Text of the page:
At a public hearing held on 12 February 2021, Senator McKenzie confirmed to the committee she was unaware of the changes made to her ministerial decision brief attachment until Senate Estimates held during the week of 2 March 2020. The Senator further explained that she does not know who made the changes as both the chief of staff and the senior adviser are no longer employed in her office and 'no longer work for government'.
Timing of decisions and caretaker period
Witnesses were critical of the timing of the minister’s grant decisions for Round 3 of the CSIG program and suggested it represented a contravention of caretaker conventions, a widely recognised and accepted practice in Australia, and a breach of the Prime Minister’s own guidelines concerning caretaker conventions.
According to the guidelines, major policy decisions should be avoided during a caretaker period that would be likely to commit an incoming government:
Whether a particular policy decision qualifies as ‘major’ is a matter for judgment. Relevant considerations include not only the significance of the decision in terms of policy and resources, but also whether the decision is a matter of contention between the Government and Opposition in the election campaign.
The 2019 federal election was called on 11 April 2019 and Parliament was prorogued at 8:29am by the Governor-General. As discussed above, changes were made to the list of approved applications for Round 3 of the CSIG program after the minister signed the decision brief on 4 April 2019, including throughout the day of 11 April 2019.
Sport Australia told the committee that it sought advice from the Department of Health regarding the application of caretaker conventions. The department recommended that advice be sought from the Executive level as to whether Sport Australia should go ahead and contact successful applicants.
The committee heard that successful applicants were subsequently contacted by Sport Australia on 23 April 2019 and that public announcements started from 26 April 2019. The Auditor-General’s report notes that it is unclear when non-government sitting members were advised of the outcomes, if at all. On 18 May 2019, voters went to the polls, and the result of the election was a return of the Coalition to Government.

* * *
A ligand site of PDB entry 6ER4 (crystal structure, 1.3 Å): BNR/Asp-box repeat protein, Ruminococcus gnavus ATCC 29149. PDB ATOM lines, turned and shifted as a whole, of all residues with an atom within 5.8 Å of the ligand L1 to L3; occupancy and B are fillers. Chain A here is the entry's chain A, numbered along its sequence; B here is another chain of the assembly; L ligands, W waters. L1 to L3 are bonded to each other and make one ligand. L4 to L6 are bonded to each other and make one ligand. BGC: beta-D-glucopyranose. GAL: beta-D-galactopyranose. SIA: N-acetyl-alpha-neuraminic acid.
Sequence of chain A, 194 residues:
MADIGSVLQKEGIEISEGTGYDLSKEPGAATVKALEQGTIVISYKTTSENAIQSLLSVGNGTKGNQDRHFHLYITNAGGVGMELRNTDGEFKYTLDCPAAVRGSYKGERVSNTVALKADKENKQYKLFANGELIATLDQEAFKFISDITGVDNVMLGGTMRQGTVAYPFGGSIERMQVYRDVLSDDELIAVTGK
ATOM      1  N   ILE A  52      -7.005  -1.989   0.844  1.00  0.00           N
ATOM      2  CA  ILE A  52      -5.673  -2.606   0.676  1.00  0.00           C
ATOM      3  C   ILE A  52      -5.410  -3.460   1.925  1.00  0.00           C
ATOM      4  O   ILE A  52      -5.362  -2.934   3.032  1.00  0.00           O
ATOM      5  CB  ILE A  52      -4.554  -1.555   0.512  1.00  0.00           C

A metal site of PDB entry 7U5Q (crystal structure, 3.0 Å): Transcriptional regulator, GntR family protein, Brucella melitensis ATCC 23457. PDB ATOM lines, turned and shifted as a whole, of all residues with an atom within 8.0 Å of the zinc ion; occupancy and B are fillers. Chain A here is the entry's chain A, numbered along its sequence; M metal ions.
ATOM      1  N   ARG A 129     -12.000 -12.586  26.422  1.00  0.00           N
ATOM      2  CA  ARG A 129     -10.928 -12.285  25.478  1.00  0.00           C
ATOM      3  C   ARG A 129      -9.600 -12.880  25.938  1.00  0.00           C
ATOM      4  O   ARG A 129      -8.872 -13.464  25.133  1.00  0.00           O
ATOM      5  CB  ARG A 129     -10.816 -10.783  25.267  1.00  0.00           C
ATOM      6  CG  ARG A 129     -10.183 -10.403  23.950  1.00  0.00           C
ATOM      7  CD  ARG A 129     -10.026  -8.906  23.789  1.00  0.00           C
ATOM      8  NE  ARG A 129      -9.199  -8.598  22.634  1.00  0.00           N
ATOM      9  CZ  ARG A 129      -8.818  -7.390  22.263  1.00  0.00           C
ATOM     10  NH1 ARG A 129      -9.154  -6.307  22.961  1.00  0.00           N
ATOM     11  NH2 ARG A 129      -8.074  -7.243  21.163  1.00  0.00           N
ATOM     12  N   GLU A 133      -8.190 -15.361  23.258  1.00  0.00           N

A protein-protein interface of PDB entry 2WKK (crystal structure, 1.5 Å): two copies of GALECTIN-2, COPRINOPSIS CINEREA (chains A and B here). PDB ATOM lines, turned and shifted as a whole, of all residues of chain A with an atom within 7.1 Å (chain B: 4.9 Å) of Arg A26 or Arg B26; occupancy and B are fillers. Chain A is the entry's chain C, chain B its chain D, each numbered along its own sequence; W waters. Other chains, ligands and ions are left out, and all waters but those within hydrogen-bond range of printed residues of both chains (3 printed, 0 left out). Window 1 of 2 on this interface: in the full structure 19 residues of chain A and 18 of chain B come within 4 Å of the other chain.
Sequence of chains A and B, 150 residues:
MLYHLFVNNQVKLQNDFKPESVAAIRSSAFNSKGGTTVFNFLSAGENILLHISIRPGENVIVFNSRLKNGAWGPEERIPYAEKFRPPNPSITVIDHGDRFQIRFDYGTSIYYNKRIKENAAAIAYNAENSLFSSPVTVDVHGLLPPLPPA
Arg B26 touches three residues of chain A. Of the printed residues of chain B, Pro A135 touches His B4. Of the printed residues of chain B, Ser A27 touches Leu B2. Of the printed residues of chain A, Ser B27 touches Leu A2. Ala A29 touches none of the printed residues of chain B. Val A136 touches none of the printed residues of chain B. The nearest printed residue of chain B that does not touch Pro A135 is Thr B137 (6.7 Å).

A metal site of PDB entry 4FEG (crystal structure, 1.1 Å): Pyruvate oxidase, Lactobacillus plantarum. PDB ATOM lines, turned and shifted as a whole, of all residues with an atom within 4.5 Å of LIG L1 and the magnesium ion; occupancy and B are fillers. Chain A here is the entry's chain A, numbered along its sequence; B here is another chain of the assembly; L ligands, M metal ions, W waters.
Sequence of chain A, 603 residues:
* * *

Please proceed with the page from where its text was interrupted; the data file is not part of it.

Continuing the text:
A focus on marginal and ‘targeted’ electorates
The ANAO told the committee that it reached the conclusion that the minister’s decisions to award grants reflected an approach, adopted within the minister's office, of focusing on 'marginal' and 'target' electorates in the context of the 2019 federal election.
The ANAO found that the minister's decision-making showed a shift away from applications located in ‘safe’ and ‘fairly safe’ coalition electorates to applications located in marginal coalition electorates and targeted electorates held by ALP and Independent members.
As a result, nine of the ten electorates that received the most funding were 'marginal' or 'target' seats while seats held by minor parties and Independents and not classified as 'marginal' or 'targeted' received about half of the funding than if the grants had been awarded on merit.
In the absence of any recorded reasons for the minister’s decisions, the ANAO told the committee that:
The only thing that we could see was that there was a documented approach saying that there was going to be priority given to projects located in a marginal and targeted electorate.
In her written submission to the committee, Senator McKenzie rejected the suggestion that the decision-making process, for which she was responsible, was 'negatively politicised'. She stated that 'no rules were broken' and that her aim was to ensure ‘a fair and broad distribution of grants'.
Senator McKenzie reaffirmed her views when she gave oral evidence to the committee:
I completely reject that the exercise of my ministerial discretion resulted in the negative politicisation of the program. Indeed, the facts refute it. […] My responsibility when exercising my ministerial authority was to see more communities benefit across a wide range of sports and local clubs to ensure that funding resulted in a fairer overall outcome, with more clubs funded across more regions than otherwise would have been the case.
According to Senator McKenzie, the lack of geographical distribution of projects in Sport Australia's recommendations for the initial round of the CSIG program demonstrated 'why ministerial discretion is so fundamentally important'.
In her written submission, she concluded that her decisions had resulted in a fairer geographical distribution of grants than that recommended by Sport Australia, whilst acknowledging that unsuccessful applicants would have benefited from greater transparency about those decisions.
Secretary of the Department of the Prime Minister and Cabinet, Mr Philip Gaetjens, told the committee that the evidence he reviewed in considering whether Senator McKenzie breached Ministerial Standards did not 'support the suggestion that political considerations were the primary determining factor in the Minister's decisions'.
The committee heard that Mr Gaetjens had only considered the number of grants awarded, and not their dollar value. The ANAO explained that the dollar value was a key consideration in analysing the distribution of grants in the Auditor-General’s report:
… one of the things being tracked by the minister's office was the dollars going into each individual electorate, the dollars by state and territory, and the dollars by political party. So you can actually see that the decision-making process wasn't focused solely on application numbers; it also had very direct regard to the dollars and where they were going.